Brighton Graphic Design & Illustration 2012

The University of Brighton’s Graphic Design & Illustration BA Degree Show is on show in London this weekend, giving us London-based folks the chance to check out some great work from this year’s graduates. Here’s our pick of the exhibition.

small_0.jpg - Brighton Graphic Design & Illustration 2012 - 4506

The University of Brighton’s Graphic Design & Illustration BA Degree Show is on show in London this weekend, giving us London-based folks the chance to check out some great work from this year’s graduates. Here’s our pick of the exhibition.

First up are two elaborate sculptures from Emily Frances Barrett, who was on the Illustration course.

Here’s a detail of the work above:

There were a number of other appealing installations as part of the exhibition. I particularly liked Zoe Landry‘s work, which included this piece, titled The Endless Forest, which contained a 3D forest world displayed within a wooden structure.

Landry, who was also on the Illustration course, also displayed this mix of small sculptures and screenprints.

Matt Chandler, a Graphic Design graduate, presented this installation of his work, which included a number of balloons featuring his contact details, a nice touch.

Nadine Shaban (Graphic Design) displayed a striking set of images inspired by the Egyptian revolution.

Sarah Julia Clark (Illustration), who works under the name Studio Her, created this set of posters exploring contemporary feminism.

Michael Hillman (Graphic Design) is showing a set of lecture posters titled Science or Alchemy.

Alex Wells (Illustration) is showing work with a maritime feel:

Hugo Evans (Graphic Design) has a set of bold screenprinted posters on display:

Mia Warner (Graphic Design) is showing a piece of arresting (if somewhat menacing) calligraphy:

Lucy Kirk (Illustration) draws on her former life as a farmer’s daughter in a set of small sculptures and drawings.

Jon Taylor (Illustration) is also showing a mix of illustration and sculptures, as well as some books.

We finish up the round-up with a set of paintings by Tom Matthews. More of his work can be seen here.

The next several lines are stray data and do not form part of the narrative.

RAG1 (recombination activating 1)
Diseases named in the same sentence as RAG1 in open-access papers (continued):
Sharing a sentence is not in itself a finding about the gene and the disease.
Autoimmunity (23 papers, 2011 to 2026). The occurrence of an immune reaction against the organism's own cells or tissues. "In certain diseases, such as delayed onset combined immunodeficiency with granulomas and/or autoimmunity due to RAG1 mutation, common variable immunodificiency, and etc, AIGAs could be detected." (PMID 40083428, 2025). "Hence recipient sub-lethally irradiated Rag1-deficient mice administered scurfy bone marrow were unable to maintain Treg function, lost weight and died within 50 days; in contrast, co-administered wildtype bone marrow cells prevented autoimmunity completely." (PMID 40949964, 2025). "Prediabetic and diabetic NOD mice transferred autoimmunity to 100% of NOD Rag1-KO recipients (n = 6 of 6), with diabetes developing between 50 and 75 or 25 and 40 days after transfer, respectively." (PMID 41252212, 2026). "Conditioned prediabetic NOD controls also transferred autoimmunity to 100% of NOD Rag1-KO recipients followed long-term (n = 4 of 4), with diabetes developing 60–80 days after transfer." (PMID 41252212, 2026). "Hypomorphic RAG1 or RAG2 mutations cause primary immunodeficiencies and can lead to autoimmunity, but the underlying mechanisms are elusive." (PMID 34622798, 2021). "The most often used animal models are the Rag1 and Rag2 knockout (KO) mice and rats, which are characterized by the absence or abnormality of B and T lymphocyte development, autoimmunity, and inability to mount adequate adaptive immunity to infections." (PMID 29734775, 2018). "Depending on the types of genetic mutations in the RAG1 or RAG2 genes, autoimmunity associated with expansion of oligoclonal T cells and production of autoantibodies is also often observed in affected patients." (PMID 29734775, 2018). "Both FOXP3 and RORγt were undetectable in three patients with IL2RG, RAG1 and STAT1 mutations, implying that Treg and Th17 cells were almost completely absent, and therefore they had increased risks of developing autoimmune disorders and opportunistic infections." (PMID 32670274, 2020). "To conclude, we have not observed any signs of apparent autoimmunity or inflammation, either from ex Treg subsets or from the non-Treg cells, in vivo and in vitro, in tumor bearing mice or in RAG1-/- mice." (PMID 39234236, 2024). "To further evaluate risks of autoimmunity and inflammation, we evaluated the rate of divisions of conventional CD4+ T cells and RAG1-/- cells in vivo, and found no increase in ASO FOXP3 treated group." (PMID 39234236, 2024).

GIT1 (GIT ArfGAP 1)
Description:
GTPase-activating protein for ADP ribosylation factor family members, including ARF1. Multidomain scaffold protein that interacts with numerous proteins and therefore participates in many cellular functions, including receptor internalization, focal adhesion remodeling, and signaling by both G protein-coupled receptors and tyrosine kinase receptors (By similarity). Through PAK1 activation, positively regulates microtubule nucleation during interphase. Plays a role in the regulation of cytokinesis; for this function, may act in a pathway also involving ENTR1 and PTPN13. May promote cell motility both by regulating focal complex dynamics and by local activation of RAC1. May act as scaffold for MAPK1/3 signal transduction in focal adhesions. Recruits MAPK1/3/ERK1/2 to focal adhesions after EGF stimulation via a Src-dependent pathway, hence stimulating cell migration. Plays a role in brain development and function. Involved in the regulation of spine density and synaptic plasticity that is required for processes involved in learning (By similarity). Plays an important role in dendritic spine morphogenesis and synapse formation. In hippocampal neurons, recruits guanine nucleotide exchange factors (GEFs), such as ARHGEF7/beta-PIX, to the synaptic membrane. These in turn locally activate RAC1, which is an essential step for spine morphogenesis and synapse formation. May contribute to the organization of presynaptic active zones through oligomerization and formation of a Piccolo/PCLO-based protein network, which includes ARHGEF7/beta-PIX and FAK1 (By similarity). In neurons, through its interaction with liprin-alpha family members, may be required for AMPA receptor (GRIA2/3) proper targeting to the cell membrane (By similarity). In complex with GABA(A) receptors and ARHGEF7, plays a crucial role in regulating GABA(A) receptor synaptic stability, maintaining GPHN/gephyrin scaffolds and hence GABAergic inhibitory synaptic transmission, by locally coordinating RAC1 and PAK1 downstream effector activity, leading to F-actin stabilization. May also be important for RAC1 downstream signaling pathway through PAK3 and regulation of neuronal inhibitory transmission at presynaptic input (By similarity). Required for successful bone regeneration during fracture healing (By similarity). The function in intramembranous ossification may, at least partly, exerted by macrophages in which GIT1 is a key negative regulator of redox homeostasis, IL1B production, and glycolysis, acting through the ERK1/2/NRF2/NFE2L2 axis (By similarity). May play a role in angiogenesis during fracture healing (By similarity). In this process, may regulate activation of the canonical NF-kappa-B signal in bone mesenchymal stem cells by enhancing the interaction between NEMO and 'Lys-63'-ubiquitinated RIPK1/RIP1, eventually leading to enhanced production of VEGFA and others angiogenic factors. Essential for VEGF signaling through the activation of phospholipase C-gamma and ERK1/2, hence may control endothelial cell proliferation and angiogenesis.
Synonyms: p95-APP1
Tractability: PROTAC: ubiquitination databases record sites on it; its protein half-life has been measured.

The University of Brighton show is at Netil House, 1-7 Westgate Street, London, E8 3RL all this weekend. You can also view the graduates’ work online at

  • James

    I love this series of posts – it was a great idea opening it up to the readers

  • bede

    Art seems to be taking over design. I was always under the impression that design was centred around an eventual function. I can’t help but feel that self-indulgent work is becoming an increasingly frequent response by many of today’s graduates. Granted, this is graphic design and illustration (illustration being extremely popular at the moment) and most of the serious graphic design responses may have been omitted from this post in favour of ‘what’s hot’, but if this is an accurate cross section of a whole course it seems that there are going to be a whole lot of students untrained in what they may have initially set out to learn.

  • Charlie

    I completely agree with bede’s comment above. I’m a big fan of this course and its graduates but it’ll be interesting this year to see who gets blogged about and who ends up getting the jobs.

  • Some really standout work on this post Brighton – well done!

    After looking at a range of these posts visiting various design shows it’s clear that what ends up on here is determined by what the poster thinks will look visually interesting on the blog and what they can capture in one image.

    I’ve always really questioned the point of degree shows as they generally are done for the majority of graphic design students. I always question them as a way of judging the actual quality of a course and it’s graduates – most design is not ‘designed’ to be exhibited. Complex projects where research, analysis, experimentation, prototyping, evaluating stakeholder response etc lead to a multi-platform or service design outcomes that often fall flat in the exhibition environment. They’re too dense for the passer-by to absorb. The more instant, playful stuff (that may not really be that useful) works better.